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Tribal Relationships in Onagraceae: Implications from rbcL Sequence Data
Elena Conti, Anthony Fischbach and Kenneth J. Sytsma
Annals of the Missouri Botanical Garden
Vol. 80, No. 3 (1993), pp. 672-685
Published by: Missouri Botanical Garden Press
Stable URL: http://www.jstor.org/stable/2399853
Page Count: 14
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The evolutionary relationships among the seven tribes of Onagraceae, the most intensively studied family of intermediate size, have been examined from morphological and molecular perspectives. Previous cladistic analyses of chloroplast (cp) and nuclear ribosomal (nr) DNA restriction sites, nuclear-encoded rbcS amino acid sequences, nrRNA nucleotide sequences, and morphological characters, produced trees that agree in defining the tribe Jussiaeeae as the sister group to the rest of the family. However, the relationships among the rest of the tribes are not completely resolved by these analyses. Cladistic analyses of sequence data from the chloroplast encoded rbcL gene produced results that bear on two major issues: (i) intertribal relationships within Onagraceae, and (ii) congruence with other cladistic analyses. Sequences of rbcL were obtained from all tribes of Onagraceae and from three families that have been proposed as sister taxa of Onagraceae on the basis of other molecular and morphological evidence (Lythraceae, Punicaceae, Trapaceae). Phylogenetic analysis of rbcL sequence data produced a single most parsimonious tree, both Fitch and weighted, that defines three strongly supported monophyletic groups within the family: all tribes except Jussiaeeae; Onagreae and Epilobieae; and, most interestingly, Fuchsieae and Circaeeae. The formation of this last clade corroborates the results of the cpDNA restriction site and of the nrRNA sequence data. The data also indicate an apparent slowdown in the rate of rbcL sequence divergence in the woody Fuchsia lineage relative to the herbaceous Circaea lineage. The placements of monogeneric tribes Lopezieae and Hauyeae are not strongly supported. The topology of the rbcL tree basically confirms that of the cpDNA restriction site tree. Among the other cladistic analyses, the nrRNA sequence survey produced the tree closest to the rbcL tree, followed in order by the rbcS amino acid sequence tree, the nrDNA restriction site tree, and the morphological tree.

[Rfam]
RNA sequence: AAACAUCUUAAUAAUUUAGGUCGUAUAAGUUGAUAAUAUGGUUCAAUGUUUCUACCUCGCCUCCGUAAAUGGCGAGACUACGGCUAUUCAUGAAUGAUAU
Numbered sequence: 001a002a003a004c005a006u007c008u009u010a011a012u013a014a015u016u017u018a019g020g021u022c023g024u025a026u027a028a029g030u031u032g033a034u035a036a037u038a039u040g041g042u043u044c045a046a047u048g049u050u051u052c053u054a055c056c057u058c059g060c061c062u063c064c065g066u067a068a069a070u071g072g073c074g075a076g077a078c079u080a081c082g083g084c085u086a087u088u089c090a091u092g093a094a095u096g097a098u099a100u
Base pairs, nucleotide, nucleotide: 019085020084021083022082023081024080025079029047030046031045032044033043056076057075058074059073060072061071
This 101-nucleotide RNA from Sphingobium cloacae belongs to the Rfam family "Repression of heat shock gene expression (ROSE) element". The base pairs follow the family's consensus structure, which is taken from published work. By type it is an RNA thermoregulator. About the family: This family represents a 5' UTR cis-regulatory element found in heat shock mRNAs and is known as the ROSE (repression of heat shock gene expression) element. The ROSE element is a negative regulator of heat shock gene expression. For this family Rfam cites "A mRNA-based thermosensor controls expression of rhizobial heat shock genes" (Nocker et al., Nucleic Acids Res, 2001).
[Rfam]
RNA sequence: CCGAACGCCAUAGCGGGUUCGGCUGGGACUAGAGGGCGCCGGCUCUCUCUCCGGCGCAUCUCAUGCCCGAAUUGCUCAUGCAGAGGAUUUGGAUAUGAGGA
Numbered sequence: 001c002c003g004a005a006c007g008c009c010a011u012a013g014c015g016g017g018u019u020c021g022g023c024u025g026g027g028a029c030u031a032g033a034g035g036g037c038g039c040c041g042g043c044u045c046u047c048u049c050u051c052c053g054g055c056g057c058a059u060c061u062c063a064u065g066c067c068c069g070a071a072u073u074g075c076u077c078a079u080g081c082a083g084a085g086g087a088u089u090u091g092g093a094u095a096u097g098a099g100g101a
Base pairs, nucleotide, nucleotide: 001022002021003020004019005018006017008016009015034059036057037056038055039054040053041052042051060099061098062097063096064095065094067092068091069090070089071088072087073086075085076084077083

Annals of the Missouri Botanical Garden © 1993 Missouri Botanical Garden Press